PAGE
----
Thursday, 28 January 2010

Youtube covers now available on Last.fm

Hello hello, this is a quick blog to let you know that my dubious and/or infamous Youtube covers are now available for free download on my last.fm page. They include Gym Class Heroes' "Cookie Jar" (the topless one on Youtube), Britney Spears' "Womanizer" and my most-hit video, Outkast's "Roses".

There's a bunch more, some of them cool, some of them pretty crap. Download them all so I get more listens on last.fm! That's an order!


http://www.last.fm/music/Jez+Kemp

Tuesday, 26 January 2010

Covers and original bands

Last week I saw the band Supermodel at the month-long Botanical Garden free summer gigs. They were pretty good. Now normally I'm not a fan of covers bands, and even less so of original bands whose covers are better than their own songs. But firstly, this was a free summer gig in front of a bunch of strangers who want pleasant music with their picnic, so there wasn't many people marking points for originality.

Secondly, they did something very clever. They've got a new single out soon, and they were filming for it at the gig, which meant playing it twice. But in playing covers that people knew, such as A Kind Of Magic and Heart Of Glass - and playing them well - meant that by the time they played their single at the very end, there was a whole standing crowd 3 lines deep at the front singing along. Worth taking note.

You might wish to check them out and vote for them to play at Wellington's Homegrown festival next month.
http://www.thesupermodelband.co.nz/
http://creative.myspacecdn.com/nz/marketing/homegrown/voting/index.html

Friday, 22 January 2010

Burkha ban and the multicultural model

After my post about UKIP's suggestion of banning the veil, apparently in France the governing party is actually intending to do it.

My previous post mentioned a lot of idealisms, but practical matters always have an impact - in both directions. So while I don't believe banning the veil, it's hard to see how young girls of some strictly Islamic families could shake off the shackles imposed by a family they probably love. In this sense, I realise in some circumstances and with the right arguments, I could be in favour of a ban.

However, when you get real, it's not a realistic possibility anyway: as a commentor on Gavin Hewitt's blog post says, while it's reasonable and sensible to ban the burkha in the workplace (although I'm not so sure about his reasoning that it would "scare children"), how do you write and enforce a ban that doesn't stop people covering their face with other clothing? A scarf in the cold, for instance, or a motorbike helmet if you're ... riding a motorbike.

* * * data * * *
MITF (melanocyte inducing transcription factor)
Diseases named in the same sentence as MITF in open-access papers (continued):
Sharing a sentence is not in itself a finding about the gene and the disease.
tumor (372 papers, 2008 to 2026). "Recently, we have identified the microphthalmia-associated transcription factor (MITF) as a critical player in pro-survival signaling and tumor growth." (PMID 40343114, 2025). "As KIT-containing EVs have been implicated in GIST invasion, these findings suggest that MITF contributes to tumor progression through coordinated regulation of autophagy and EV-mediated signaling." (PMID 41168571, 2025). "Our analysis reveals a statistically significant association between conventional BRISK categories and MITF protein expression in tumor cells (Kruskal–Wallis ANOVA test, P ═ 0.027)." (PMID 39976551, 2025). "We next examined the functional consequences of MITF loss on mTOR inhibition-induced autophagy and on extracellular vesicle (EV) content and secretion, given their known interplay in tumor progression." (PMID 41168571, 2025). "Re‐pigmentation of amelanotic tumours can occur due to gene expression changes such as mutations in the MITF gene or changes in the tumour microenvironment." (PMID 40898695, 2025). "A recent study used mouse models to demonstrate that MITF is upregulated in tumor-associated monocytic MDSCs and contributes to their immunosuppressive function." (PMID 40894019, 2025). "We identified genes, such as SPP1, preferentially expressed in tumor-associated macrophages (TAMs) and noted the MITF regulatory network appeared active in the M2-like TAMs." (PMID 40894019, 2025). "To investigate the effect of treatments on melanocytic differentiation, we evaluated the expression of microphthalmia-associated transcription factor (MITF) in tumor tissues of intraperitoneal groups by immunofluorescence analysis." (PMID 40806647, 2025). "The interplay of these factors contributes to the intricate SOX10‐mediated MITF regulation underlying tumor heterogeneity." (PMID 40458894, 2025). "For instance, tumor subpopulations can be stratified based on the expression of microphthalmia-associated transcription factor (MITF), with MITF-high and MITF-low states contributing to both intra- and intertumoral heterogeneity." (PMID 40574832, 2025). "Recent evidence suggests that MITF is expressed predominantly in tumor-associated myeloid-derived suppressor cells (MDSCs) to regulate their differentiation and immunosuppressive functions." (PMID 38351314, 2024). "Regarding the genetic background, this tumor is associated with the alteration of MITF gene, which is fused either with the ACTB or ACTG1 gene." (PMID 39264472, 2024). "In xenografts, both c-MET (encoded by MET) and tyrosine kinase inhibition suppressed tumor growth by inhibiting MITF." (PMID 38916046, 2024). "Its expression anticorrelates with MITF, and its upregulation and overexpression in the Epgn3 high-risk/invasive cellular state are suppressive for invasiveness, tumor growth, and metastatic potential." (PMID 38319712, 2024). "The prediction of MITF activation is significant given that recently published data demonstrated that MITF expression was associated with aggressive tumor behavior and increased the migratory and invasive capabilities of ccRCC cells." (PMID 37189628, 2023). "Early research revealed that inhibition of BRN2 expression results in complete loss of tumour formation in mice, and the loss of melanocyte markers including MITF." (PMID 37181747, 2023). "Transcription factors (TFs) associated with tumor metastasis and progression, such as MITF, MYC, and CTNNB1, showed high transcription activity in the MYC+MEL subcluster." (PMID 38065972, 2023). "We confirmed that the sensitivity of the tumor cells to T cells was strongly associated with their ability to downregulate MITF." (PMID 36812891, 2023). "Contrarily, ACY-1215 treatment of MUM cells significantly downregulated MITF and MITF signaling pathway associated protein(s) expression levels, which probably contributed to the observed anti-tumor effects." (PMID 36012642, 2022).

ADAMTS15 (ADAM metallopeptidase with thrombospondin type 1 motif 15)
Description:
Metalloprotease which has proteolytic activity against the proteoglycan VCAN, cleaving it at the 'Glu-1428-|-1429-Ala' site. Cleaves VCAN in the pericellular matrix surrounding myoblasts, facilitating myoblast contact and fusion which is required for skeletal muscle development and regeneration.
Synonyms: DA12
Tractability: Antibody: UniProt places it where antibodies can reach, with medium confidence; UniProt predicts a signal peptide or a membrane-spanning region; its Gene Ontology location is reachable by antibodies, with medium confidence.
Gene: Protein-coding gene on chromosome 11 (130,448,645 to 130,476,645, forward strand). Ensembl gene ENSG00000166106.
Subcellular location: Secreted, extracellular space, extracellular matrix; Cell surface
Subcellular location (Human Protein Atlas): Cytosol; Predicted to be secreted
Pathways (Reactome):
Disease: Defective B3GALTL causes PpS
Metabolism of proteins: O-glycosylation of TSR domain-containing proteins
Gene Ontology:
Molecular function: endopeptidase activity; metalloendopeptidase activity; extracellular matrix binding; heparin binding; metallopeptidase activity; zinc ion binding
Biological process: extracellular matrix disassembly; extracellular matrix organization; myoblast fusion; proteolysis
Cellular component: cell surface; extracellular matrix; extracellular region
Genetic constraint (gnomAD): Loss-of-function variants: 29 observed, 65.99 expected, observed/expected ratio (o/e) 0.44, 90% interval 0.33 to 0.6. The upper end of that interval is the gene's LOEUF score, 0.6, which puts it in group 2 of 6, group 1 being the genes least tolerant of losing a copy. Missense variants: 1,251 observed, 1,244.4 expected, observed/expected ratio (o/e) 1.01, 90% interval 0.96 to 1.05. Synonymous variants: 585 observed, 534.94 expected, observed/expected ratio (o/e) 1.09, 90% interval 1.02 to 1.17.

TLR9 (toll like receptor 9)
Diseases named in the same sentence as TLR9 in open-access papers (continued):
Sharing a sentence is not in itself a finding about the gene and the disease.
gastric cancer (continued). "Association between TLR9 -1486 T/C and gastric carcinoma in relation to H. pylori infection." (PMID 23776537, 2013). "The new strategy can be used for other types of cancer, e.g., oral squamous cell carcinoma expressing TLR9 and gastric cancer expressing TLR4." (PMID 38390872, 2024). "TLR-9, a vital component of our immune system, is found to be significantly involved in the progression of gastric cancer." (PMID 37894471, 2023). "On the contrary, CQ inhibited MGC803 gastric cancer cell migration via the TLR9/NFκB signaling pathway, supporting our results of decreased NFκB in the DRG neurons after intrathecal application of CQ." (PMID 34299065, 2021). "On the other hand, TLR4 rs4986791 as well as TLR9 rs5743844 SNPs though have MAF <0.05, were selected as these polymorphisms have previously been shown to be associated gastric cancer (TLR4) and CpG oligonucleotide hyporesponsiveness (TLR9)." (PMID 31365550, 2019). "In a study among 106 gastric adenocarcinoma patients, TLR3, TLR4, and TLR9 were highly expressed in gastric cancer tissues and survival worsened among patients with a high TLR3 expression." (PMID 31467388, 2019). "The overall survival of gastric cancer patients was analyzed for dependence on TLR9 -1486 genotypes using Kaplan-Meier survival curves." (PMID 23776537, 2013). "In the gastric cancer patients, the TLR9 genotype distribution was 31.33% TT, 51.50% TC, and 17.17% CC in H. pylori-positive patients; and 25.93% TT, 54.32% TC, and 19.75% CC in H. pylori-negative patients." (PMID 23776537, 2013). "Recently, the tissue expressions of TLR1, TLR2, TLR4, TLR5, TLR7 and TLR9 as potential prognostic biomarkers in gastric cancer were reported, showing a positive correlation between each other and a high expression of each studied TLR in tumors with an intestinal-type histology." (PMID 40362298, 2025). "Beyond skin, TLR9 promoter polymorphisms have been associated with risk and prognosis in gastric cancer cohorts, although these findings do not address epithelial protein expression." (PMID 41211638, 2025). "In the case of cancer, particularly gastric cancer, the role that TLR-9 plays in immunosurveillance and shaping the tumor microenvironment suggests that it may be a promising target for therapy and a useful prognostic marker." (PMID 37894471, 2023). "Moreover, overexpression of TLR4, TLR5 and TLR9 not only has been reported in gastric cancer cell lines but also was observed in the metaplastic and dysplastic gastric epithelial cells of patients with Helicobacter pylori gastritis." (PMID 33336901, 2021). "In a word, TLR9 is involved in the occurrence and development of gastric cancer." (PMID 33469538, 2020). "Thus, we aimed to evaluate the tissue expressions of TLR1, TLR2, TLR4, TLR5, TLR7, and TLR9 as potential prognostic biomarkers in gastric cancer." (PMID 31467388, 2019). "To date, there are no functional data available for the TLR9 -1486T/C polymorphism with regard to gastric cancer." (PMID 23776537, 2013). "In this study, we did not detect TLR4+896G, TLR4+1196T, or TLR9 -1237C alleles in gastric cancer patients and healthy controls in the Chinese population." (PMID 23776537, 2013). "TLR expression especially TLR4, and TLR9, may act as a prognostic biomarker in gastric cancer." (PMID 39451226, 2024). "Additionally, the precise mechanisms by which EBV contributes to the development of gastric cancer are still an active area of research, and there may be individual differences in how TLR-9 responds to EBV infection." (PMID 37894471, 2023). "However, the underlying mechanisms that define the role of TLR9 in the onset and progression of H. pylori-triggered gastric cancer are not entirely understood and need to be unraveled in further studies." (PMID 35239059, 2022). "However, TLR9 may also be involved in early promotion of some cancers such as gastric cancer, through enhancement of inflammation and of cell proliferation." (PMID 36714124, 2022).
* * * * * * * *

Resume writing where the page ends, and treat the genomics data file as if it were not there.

Again, there's further practical considerations on this front - you can't wear a motorbike helmet in a bank (or probably an airport, I bet no-one's willing to try though). That said, you could argue this could/should apply to wearing the full veil as well.

Maybe small, practical bans might be the leverage to implement wider change. You could ban full face covering in banks and airports, and maybe for taxi drivers or other professions that require identification ("Hi, I've come to look at your gas meter? Here's my ID..."). In creating situations and circumstances where you say it is okay for a woman's face not to be covered, you create a train of thought that says it's okay to be uncovered in public as well.

I'm sure in some professions these "little bans" already exist because of existing, non-religious requirements such as ID cards related to a profession. And on the other hand, it's hard to say how many women who choose the veil or have it imposed on them would apply for occupations that require an open face at all times.

France, like a number of other European countries, is anxious that the multicultural model is not seeing integrated societies but parallel societies, where communities live in their own world. I think that is partly due to Europeans' resistance to difference - whether it's awkwardness (e.g. sitting next to a woman fully burkha'd up on the bus) or xenophobia (e.g. declaring all Muslims terrorists). In Britain we do both pretty well.

Secondly, there is also a question of numbers. While the distribution is probably not even, I don't think there's an awfully high number of women who wear the full veil - compared to the number of Muslims who don't, it must be a tiny proportion. Maybe politicians are concerned about cities in North of England where entire streets or suburbs are populated by Muslims and are even "no go" areas for white people. But the veil doesn't really have anything to do with this, and there surely can't be many of these places. Besides, there's still plenty of places in England which are no-go areas for brown or black people.